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Peter, Chartered Tax Advisor
Category: Finance
Satisfied Customers: 153
Experience:  Director at PDS Tax Limited
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To whom it may concern, I am not sure if my question should

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To whom it may concern,
I am not sure if my question should be categorised under 'International Tax' or the more general 'Finance', but I am hoping that you will forward it to the appropriate person.
My partner and I have applied for a mortgage under the Shared Ownership scheme, and we have a telephone interview with the agent's financial advisor scheduled for Friday morning. We need to provide a number of documents by then, of which one in particular is 'Proof of savings and deposit and letter of any gifted money. (NB. For gifted money sums, those gifting would need to seek financial guidance from their own financial advisor)'
The first part is straightforward, but we find the part in brackets a bit confusing. From what we've been told, financial guidance is necessary to determine if any tax needs to be paid on the gifted sums. Our gifters will be my father and my partner's mother, both of whom live abroad (Serbia and Spain, respectively). Does gifted money for mortgage purposes get taxed and if so, how much? Does the amount taxed depend on the amount of gifted money? Are there any additional taxes involved if the money comes from abroad and if so, does it get taxed in the UK or in the country it originates from?
Any information you may be able to provide would be greatly appreciated.
Many thanks,

Hi, my name is ***** ***** I am a Chartered Tax Advisor. I am reviewing your query and will reply later today.

Hi Marko

For UK tax purposes gift of cash are not subject to income or capital gain tax provided the money is brought to the UK in the correct way but there are potentially income, capital gains and inheritance tax aspects to consider when bringing cash gifts to the UK.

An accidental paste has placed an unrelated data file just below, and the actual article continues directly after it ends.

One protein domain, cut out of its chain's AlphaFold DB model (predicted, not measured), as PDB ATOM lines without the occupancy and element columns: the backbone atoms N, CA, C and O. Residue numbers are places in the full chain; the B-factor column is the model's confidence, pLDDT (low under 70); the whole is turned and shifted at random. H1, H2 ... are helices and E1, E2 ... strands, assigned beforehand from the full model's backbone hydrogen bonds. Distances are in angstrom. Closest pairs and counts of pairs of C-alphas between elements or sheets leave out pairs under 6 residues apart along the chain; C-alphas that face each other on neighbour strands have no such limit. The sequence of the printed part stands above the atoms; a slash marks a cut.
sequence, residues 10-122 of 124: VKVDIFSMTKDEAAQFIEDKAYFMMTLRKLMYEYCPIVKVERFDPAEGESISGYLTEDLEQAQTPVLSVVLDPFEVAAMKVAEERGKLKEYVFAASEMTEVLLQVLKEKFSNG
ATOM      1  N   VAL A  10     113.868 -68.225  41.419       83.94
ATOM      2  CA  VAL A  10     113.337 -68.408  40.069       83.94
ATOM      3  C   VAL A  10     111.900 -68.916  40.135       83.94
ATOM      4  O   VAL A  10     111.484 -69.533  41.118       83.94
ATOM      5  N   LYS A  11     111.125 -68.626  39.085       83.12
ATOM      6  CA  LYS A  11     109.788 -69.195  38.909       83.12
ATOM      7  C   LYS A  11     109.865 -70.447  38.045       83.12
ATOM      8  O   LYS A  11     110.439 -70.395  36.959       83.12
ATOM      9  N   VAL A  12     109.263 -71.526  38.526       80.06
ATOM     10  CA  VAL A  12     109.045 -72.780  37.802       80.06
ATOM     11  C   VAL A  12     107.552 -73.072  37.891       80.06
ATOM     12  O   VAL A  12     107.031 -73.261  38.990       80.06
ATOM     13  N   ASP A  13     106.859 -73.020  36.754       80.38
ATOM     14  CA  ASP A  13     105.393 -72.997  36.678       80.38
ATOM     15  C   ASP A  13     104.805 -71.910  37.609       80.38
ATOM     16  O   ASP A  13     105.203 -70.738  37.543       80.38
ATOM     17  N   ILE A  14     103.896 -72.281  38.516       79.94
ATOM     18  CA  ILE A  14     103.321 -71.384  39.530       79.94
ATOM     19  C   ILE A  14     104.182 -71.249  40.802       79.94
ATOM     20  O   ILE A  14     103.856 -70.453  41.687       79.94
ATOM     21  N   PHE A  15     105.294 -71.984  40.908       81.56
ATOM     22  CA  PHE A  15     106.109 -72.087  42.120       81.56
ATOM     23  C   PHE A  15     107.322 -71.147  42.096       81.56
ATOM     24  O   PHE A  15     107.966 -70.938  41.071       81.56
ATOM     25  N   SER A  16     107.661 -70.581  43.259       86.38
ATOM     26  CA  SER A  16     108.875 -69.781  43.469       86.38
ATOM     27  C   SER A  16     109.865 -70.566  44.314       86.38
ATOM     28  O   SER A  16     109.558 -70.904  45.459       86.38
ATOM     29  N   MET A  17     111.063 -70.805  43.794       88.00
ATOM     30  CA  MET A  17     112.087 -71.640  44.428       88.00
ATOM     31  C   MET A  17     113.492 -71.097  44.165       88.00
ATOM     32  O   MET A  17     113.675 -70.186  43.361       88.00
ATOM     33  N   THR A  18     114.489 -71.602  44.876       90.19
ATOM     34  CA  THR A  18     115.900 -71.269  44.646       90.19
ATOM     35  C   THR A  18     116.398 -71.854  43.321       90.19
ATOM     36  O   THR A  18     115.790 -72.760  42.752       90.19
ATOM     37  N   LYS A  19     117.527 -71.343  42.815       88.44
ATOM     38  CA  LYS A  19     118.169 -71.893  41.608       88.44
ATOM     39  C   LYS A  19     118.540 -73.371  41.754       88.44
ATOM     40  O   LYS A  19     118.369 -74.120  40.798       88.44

The gifts are potentially subject to UK inheritance tax as potentially exempt transfers (PETs) but only if the persons making the gifts do not survive 7 years of the gift. If your your father and/or partner's mother are domiciled in the UK (i.e. permanent and habitual home is in the UK) then the PET cannot be avoided. Where they are not domiciled in the UK the gifts should be structured in the following way to avoid incurring a PET.

To avoid complications caused by mixing the gifts with other accounts you should therefore:

1. Open a new non-UK bank account (or use an unused one)

2. Relatives pay into this account

3. Then you transfer the money to the UK

This method also prevents other complications for income and capital gains tax caused by mixing the gifts with other sources of income.

This treatment applies regardless of the amounts involved.

If you have any follow up questions, I am happy to help. Otherwise please consider a 5 star rating for my answer.

Customer: replied 8 months ago.
Hi Peter,Many thanks for your reply, it is a detailed answer which has admittedly confused me a bit - no fault of yours as I asked for a thorough answer yet have little knowledge on tax. Do I correctly understand that, as long as we follow the 3 steps, we should be able to avoid paying tax on the gift money?